On 19 October 1948, Sabu married little-known actress Marilyn Cooper,[10] (whose only film part, as Princess Tara in Song of India in 1949, was not credited), with whom he had two children. Their marriage lasted until his death.[citation needed]

Their son Paul Sabu established the rock band Sabu in the 1980s, and their daughter Jasmine Sabu was an animal trainer on various films; she died in 2001.

Sabu was the subject of a paternity suit that resulted in a published opinion by the California Court of Appeal, Dastagir v. Dastagir, 241 P.2d 656 (Cal. App. 1952). Sabu was sued by an infant girl born in 1948, through her mother, an unnamed, unmarried English actress, who claimed to have had an affair with Sabu, and that he was the infant's father. The suit was tried by a jury, which returned a nine to three verdict in favour of Sabu.[citation needed]


On 2 December 1963, Sabu died suddenly in Chatsworth, California, of a heart attack, a month short before his 40th birthday at the age of 39. He is interred at the Forest Lawn – Hollywood Hills Cemetery. His wife said in a television interview that two days before his death, during a routine medical check, his doctor told him: "If all my patients were as healthy as you, I would be out of a job."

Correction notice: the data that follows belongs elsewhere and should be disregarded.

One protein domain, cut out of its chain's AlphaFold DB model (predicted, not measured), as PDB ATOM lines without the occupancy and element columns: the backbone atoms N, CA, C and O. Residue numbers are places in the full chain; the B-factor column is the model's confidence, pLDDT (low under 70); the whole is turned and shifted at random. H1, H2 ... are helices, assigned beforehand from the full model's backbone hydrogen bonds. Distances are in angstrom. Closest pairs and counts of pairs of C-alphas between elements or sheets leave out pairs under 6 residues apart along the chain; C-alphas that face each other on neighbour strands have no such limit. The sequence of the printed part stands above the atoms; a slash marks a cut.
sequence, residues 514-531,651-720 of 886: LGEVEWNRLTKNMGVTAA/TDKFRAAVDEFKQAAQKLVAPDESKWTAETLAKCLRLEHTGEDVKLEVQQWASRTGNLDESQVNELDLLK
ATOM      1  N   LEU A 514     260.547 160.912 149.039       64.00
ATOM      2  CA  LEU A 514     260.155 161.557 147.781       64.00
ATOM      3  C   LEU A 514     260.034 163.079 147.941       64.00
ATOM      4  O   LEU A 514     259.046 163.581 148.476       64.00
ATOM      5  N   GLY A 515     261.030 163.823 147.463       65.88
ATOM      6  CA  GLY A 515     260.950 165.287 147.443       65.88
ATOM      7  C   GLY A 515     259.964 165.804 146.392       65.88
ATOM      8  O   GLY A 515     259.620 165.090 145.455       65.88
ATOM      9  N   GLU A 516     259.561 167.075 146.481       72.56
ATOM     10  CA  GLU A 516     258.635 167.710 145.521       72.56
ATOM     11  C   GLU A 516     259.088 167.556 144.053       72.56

Sabu in Hello Elephant (1952)
Year Title Role
1937 Elephant Boy Toomai
1938 The Drum Prince Azim
1940 The Thief of Bagdad Abu
1942 Jungle Book Mowgli
Arabian Nights Ali Ben Ali
1943 White Savage Orano
1944 Cobra Woman Kado
1946 Tangier Pepe
1947 Black Narcissus The Young General
The End of the River Manoel
1948 Man-Eater of Kumaon Narain
1949 Song of India Ramdar
1951 Savage Drums Tipo Tairu
1952 Bagdad
Hello Elephant Sultan of Nagore
1954 The Treasure of Bengal Ainur
1956 The Black Panther Sabu the Jungle Boy
Jungle Hell Sabu the Jungle Boy
Jaguar Juano
1957 Sabu and the Magic Ring Sabu, the stable boy
1960 Mistress of the World Dr. Lin-Chor
1963 Rampage Talib
1964 A Tiger Walks Ram Singh



  1. ^ a b "Quit India": The Image of the Indian Patriot on Commercial British Film and Television, 1956-1985, by Dror Izhar page 12.
  2. ^ "Meet Sabu, Mysore's elephant boy - Times of India". 
  3. ^ "Remembering Sabu, the mahout from Mysore - Times of India". 
  4. ^ "Sabu". IMDb. 
  5. ^ "BFI Screenonline: Sabu (1924-1963) Biography". 
  6. ^ Leibfried, Philip; Willits, Malcolm (2004). Alexander Korda's The Thief of Bagdad, An Arabian Fantasy. Hollywood, Calif.: Hypostyle Hall Publishers. ISBN 0-9675253-1-4. 
  7. ^ "Black Narcissus (The Criterion Collection) (2001) DVD commentary". Criterion. Retrieved 27 October 2013. 
  8. ^ "People:Reservations". TIME, 19 March 1945.
  9. ^ Sabu, Philip Leibfried, Films in Review, October 1989
  10. ^ "Marilyn Cooper". IMDb. 


  • Leibfried, Philip. Star of India: The Life and Films of Sabu. Oklahoma; BearManor Media, 2010.
  • Holmstrom, John. The Moving Picture Boy: An International Encyclopaedia from 1895 to 1995, Norwich, Michael Russell, 1996, p. 125-126.
  • Dye, David. Child and Youth Actors: Filmography of Their Entire Careers, 1914-1985. Jefferson, NC: McFarland & Co., 1988, p. 207-208.